Yahoo picked up a fluff AP article that distorted Democratic NJ Governor Jim McGreevey’s 2004 resignation. It perpetuated the success of what should have been a politician’s attempt to cover allegations of corruption by using his closeted sexuality to distract an incurious and complicit media. This puff piece kept alive McGreevey’s pattern of announcing something socially startling to draw attention away from the incredible graft, scandal and alleged sexual harassment that would have otherwise defined his administration. When threats to McGreevey's reputation arise, he uses his status as a gay man to deflect unwanted attention, and the AP went along with it by reporting this latest “shocker” and omitting his political affiliation while identifying his opponents’ party (emphasis mine throughout):
Jim McGreevey has gone from altar boy to mayor to the nation's first openly gay governor.
From the moment he stood at a podium in 2004 and announced he was a "gay American" who was resigning because of an affair with a male staffer, people wondered what McGreevey's next act would be.
Now we know: He wants to become a preacher and a teacher.
Before you answer, consider what a John Edwards campaign representative said in April when it was announced that the Democrat presidential candidate from North Carolina wouldn’t attend the September 23 debate sponsored by Fox News as reported by the Associated Press (emphasis added):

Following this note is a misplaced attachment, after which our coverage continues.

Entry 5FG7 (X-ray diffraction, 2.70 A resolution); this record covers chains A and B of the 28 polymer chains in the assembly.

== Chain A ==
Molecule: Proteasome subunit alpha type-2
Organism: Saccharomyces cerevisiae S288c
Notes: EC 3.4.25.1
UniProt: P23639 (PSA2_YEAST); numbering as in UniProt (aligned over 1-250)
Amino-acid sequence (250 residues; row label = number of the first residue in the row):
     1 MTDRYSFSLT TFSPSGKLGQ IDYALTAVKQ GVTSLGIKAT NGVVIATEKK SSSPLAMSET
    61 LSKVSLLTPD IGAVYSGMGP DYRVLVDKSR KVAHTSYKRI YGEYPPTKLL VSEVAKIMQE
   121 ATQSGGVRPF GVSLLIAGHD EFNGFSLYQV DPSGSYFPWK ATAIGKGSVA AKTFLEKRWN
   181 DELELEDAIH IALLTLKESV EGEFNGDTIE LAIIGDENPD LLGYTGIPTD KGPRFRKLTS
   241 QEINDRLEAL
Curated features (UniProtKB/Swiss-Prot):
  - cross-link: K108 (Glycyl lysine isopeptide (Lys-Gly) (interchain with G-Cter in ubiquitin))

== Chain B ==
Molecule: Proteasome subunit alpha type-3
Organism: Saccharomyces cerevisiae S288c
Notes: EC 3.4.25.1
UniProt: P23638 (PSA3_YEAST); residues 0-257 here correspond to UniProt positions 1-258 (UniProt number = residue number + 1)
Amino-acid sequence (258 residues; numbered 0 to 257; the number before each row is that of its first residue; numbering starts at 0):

The Chicago media were all agush on May 4th over the opening of Oprah Winfrey's musical treatment of The Color Purple. Breathless were the reports of who was in attendance and star struck was the celeb watching as the limos pulled up in front of the Cadillac Palace Theatre in downtown Chicago.
But one "celebrity" that was invited by Oprah to attend the opening performance should raise eyebrows and should have spawned condemnation of Oprah Winfrey for his invitation; yet, the media was strangely silent about the impropriety of the invite.
Before I go on with who the off color Color Purple guest is, a recap of just what the theme of this musical is all about is called for to speak to exactly why this particular guest should never have been invited to this premier, much less given star treatment.